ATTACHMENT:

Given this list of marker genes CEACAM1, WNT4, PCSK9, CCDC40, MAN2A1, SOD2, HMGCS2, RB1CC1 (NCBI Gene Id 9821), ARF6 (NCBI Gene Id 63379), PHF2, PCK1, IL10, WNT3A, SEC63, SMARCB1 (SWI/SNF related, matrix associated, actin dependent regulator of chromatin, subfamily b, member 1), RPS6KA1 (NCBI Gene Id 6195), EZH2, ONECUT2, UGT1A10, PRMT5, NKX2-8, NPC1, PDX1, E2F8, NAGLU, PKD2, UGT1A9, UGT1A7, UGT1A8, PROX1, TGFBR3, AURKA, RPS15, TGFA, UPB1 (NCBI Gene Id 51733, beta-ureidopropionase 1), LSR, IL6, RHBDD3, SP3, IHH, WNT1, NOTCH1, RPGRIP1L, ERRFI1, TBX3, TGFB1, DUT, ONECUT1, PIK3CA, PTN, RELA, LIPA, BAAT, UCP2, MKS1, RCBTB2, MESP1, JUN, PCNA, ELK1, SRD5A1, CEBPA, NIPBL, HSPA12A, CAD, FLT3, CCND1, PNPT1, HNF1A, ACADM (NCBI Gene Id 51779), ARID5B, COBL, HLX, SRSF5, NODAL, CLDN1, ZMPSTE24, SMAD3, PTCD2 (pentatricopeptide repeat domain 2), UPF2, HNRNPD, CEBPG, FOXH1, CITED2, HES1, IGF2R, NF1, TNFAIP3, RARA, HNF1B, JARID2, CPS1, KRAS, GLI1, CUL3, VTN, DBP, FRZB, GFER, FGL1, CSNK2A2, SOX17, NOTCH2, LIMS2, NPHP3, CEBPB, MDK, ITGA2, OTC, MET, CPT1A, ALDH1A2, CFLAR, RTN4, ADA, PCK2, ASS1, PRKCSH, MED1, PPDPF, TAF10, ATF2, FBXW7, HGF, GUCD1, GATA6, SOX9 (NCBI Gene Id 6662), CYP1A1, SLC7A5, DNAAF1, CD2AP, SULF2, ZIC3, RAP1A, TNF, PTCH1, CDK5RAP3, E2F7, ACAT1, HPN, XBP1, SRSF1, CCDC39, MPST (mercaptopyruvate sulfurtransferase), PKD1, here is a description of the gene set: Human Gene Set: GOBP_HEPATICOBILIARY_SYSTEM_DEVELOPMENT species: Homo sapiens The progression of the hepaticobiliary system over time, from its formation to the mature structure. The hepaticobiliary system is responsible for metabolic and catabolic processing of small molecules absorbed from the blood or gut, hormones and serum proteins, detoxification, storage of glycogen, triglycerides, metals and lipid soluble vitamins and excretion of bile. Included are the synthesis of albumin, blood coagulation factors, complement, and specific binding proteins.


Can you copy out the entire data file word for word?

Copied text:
Given this list of marker genes CEACAM1, WNT4, PCSK9, CCDC40, MAN2A1, SOD2, HMGCS2, RB1CC1 (NCBI Gene Id 9821), ARF6 (NCBI Gene Id 63379), PHF2, PCK1, IL10, WNT3A, SEC63, SMARCB1 (SWI/SNF related, matrix associated, actin dependent regulator of chromatin, subfamily b, member 1), RPS6KA1 (NCBI Gene Id 6195), EZH2, ONECUT2, UGT1A10, PRMT5, NKX2-8, NPC1, PDX1, E2F8, NAGLU, PKD2, UGT1A9, UGT1A7, UGT1A8, PROX1, TGFBR3, AURKA, RPS15, TGFA, UPB1 (NCBI Gene Id 51733, beta-ureidopropionase 1), LSR, IL6, RHBDD3, SP3, IHH, WNT1, NOTCH1, RPGRIP1L, ERRFI1, TBX3, TGFB1, DUT, ONECUT1, PIK3CA, PTN, RELA, LIPA, BAAT, UCP2, MKS1, RCBTB2, MESP1, JUN, PCNA, ELK1, SRD5A1, CEBPA, NIPBL, HSPA12A, CAD, FLT3, CCND1, PNPT1, HNF1A, ACADM (NCBI Gene Id 51779), ARID5B, COBL, HLX, SRSF5, NODAL, CLDN1, ZMPSTE24, SMAD3, PTCD2 (pentatricopeptide repeat domain 2), UPF2, HNRNPD, CEBPG, FOXH1, CITED2, HES1, IGF2R, NF1, TNFAIP3, RARA, HNF1B, JARID2, CPS1, KRAS, GLI1, CUL3, VTN, DBP, FRZB, GFER, FGL1, CSNK2A2, SOX17, NOTCH2, LIMS2, NPHP3, CEBPB, MDK, ITGA2, OTC, MET, CPT1A, ALDH1A2, CFLAR, RTN4, ADA, PCK2, ASS1, PRKCSH, MED1, PPDPF, TAF10, ATF2, FBXW7, HGF, GUCD1, GATA6, SOX9 (NCBI Gene Id 6662), CYP1A1, SLC7A5, DNAAF1, CD2AP, SULF2, ZIC3, RAP1A, TNF, PTCH1, CDK5RAP3, E2F7, ACAT1, HPN, XBP1, SRSF1, CCDC39, MPST (mercaptopyruvate sulfurtransferase), PKD1, here is a description of the gene set: Human Gene Set: GOBP_HEPATICOBILIARY_SYSTEM_DEVELOPMENT species: Homo sapiens The progression of the hepaticobiliary system over time, from its formation to the mature structure. The hepaticobiliary system is responsible for metabolic and catabolic processing of small molecules absorbed from the blood or gut, hormones and serum proteins, detoxification, storage of glycogen, triglycerides, metals and lipid soluble vitamins and excretion of bile. Included are the synthesis of albumin, blood coagulation factors, complement, and specific binding proteins.